The Demon Cycle: The Daylight War by Peter V. Brett – Book Review [Bane of Kings]
Bane of Kings reviews the third installment in Peter V. Brett’s The Daylight War epic fantasy saga, entitled The Demon Cycle.
“A wonderful third novel shows that Peter V. Brett can live up to expectations and provide a thrilling read that makes it a strong contender for best novel of the year already.” ~The Founding Fields
I’m a huge fan of Peter V. Brett’s The Demon Cycle, having been hooked on reading it a couple of years ago when I discovered the first two novels on a buy-one-get-one half price deal in Waterstones. The cover art looked awesome and they really stood out amongst the crowd, so I quickly snapped them up and devoured them – really enjoying the books. And then, the waiting began. So naturally, when this book was eventually published recently, it wouldn’t be too long before I managed to get a copy. The day that I got the book request from NetGalley approved didn’t just make my day, it made my week. I almost instantly started reading The Daylight War, and well, loved it. As I’ve mentioned in the quote, I’d even go so far as to call it one of the best novels of 2013 already, it’s certainly up there.
On the night of a new moon all shadows deepen.
Humanity has thirty days to prepare for the next demon attack, but one month is scarcely enough time to train a village to defend themselves, let alone an entire continent caught in the throes of civil war.
Arlen Bales understands the coreling threat better than anyone. Born ordinary, the demon plague has shaped him into a weapon so powerful he has been given the unwanted title of saviour, and attracted the attention of deadly enemies both above and below ground.
Unlike Arlen, Ahmann Jardir embraces the title of Deliverer. His strength resides not only in the legendary relics he carries, but also in the magic wielded by his first wife, Inevera, a cunning and powerful priestess whose allegiance even Jardir cannot be certain of.
Once Arlen and Jardir were like brothers. Now they are the bitterest of rivals. As humanity’s enemies prepare, the only two men capable of defeating them are divided against each other by the most deadly demons of all: those that lurk in the human heart.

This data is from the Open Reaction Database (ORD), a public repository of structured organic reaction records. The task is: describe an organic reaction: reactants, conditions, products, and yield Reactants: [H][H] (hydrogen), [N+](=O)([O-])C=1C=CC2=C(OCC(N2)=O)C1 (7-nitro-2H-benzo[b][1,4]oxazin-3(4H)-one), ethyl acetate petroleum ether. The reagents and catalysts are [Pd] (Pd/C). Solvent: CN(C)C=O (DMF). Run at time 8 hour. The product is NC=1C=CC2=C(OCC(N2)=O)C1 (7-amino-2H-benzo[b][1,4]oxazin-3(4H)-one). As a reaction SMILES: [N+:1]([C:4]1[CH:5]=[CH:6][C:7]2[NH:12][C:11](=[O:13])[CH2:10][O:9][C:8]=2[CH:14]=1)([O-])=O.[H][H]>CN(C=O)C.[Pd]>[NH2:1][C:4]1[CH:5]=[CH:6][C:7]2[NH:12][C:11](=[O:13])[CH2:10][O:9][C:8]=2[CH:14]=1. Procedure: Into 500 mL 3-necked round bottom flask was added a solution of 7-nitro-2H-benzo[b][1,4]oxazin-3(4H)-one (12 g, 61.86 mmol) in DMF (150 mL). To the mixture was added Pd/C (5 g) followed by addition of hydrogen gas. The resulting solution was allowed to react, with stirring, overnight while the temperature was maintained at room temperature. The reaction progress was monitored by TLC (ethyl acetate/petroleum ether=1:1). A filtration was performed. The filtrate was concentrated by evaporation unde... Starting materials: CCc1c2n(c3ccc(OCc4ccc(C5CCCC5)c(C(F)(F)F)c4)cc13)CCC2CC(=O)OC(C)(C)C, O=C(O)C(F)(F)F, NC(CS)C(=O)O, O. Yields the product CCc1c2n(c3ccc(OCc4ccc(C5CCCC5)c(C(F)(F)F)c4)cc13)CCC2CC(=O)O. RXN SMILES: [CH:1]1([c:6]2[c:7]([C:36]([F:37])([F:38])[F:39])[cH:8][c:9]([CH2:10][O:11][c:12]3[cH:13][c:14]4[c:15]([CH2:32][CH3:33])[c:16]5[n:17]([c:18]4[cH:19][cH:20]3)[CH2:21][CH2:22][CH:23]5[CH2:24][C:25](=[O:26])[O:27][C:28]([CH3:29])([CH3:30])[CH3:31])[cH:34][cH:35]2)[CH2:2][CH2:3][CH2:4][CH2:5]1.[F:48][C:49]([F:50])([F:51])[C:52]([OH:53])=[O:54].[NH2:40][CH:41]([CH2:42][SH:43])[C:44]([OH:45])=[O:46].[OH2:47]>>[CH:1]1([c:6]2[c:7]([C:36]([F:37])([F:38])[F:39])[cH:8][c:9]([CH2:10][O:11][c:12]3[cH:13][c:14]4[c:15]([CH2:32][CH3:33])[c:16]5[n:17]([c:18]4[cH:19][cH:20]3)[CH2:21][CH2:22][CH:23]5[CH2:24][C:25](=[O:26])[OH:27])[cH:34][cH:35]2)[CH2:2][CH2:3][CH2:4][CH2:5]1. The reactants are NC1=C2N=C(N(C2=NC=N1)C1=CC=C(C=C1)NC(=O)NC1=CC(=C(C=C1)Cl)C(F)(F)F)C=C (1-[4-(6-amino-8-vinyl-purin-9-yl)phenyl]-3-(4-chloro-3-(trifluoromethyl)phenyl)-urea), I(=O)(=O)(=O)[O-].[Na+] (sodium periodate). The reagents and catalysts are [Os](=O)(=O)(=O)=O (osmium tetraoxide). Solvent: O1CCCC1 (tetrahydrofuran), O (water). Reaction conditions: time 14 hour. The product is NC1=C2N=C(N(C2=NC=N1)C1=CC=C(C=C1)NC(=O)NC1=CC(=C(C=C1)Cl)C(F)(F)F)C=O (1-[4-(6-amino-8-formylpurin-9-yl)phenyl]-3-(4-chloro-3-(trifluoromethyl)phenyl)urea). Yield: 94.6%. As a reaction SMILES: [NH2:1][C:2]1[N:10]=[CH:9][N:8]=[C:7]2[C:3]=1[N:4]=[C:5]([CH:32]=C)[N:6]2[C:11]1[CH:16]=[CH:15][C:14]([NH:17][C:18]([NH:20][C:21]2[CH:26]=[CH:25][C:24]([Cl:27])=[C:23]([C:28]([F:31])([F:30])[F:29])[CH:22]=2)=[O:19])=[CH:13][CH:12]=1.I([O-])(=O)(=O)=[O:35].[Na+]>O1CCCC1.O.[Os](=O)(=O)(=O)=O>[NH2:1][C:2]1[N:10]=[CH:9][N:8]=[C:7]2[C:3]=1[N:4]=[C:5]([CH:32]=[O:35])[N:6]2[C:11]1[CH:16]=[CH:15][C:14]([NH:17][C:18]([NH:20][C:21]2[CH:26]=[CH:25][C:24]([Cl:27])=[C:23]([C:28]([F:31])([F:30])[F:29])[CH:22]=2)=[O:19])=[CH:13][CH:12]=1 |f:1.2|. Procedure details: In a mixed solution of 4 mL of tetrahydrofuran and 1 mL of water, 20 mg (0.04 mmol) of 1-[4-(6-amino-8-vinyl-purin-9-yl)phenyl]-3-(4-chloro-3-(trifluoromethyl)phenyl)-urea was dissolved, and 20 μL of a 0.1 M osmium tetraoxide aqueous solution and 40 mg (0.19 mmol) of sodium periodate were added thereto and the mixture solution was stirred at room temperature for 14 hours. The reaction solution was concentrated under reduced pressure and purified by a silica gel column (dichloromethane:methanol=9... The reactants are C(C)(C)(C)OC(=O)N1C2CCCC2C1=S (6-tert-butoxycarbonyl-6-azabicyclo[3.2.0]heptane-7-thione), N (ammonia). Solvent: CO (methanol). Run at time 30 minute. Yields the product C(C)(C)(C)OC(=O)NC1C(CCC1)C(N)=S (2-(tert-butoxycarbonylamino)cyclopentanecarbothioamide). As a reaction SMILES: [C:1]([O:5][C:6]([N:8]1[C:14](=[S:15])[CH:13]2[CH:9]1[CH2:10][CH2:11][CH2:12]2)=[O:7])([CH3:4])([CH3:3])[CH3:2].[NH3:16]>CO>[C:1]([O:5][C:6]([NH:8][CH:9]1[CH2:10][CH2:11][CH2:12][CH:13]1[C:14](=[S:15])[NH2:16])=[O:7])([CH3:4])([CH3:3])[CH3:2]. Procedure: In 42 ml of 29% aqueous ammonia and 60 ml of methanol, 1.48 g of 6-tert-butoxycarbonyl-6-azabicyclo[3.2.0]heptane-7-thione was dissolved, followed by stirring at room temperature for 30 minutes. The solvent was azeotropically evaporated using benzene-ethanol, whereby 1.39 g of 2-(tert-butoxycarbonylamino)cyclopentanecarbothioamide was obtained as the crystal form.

The book opens with a flashback, like The Desert Spear before it, only this time, rather than focus on Jardir, we’re focusing on Inevera, nearly thirty three years before the current events of the series, and we get to see her life as a child. However, we don’t spend as long with Inevera as we did with Jardir and soon we’re back with the promised couple, Arlen and Renna. It’s interesting to see that Renna is starting to follow Arlen on his path, despite the fact that she is meant to be the only person keeping Arlen in the world of men rather than having him thrust into the world of demons. Leesha gets a pretty heavy chunk of the book as well as her character is expanded upon much like the rest of the dramatis personae that we have seen grown over the course of the series so far. Renna Tanner gets a bigger role to play in this book than in the previous novels, and her character really develops here as she struggles to make herself able to keep up with Arlen, who is now more focused and in control of everything than he’s ever been, and it’s really interesting to read just how much he’s changed as a character since The Painted Man (or The Warded Man in the USA), as well as other characters who have undergone various developments.
As from what one might suggest by the title, the action sequences and the pace are increased in this book from the previous novels. Peter V. Brett has managed to capture the ability to hook the reader in and keep them turning the pages, and I was not be able to put this down although I did have to keep an eye on the charge of my Kindle Fire at times. The great thing about reading this novel on the Kindle Fire was that I could take it anywhere without carrying a massive hardback book around, therefore I was able to quickly load it up and start reading whenever I had a spare moment. A few may have complained about pacing issues in previous novels, but I think Brett has nailed it here. The Daylight War’s action scenes are nicely handled, as well as the book’s plot. And it ends on a cliffhanger as well. A very, very awesome cliffhanger that had to force me to put the book down for a few moments and think, “Did that just happen?” It’s a serious gamechanger in the series and proves that nobody, not even the main cast is safe.
And you won’t see it coming, which is especially good as many stories with Chosen One cliches are predictable and quite dull in places. This one isn’t though, as Brett weaves a powerful tale with a strong narrative, and whilst I may have initially believed this series to be a trilogy, I’m glad to see that there are more than three volumes. There isn’t any real drawbacks with this novel as a whole that I found, although I know that others have different opinions to me and have indeed read at least one negative review of this book. But for me, The Daylight War will most likely be the book to beat for 2013, and it truly is a terrific read.
THE DEMON CYCLE: The Painted Man, The Desert Spear, The Daylight War.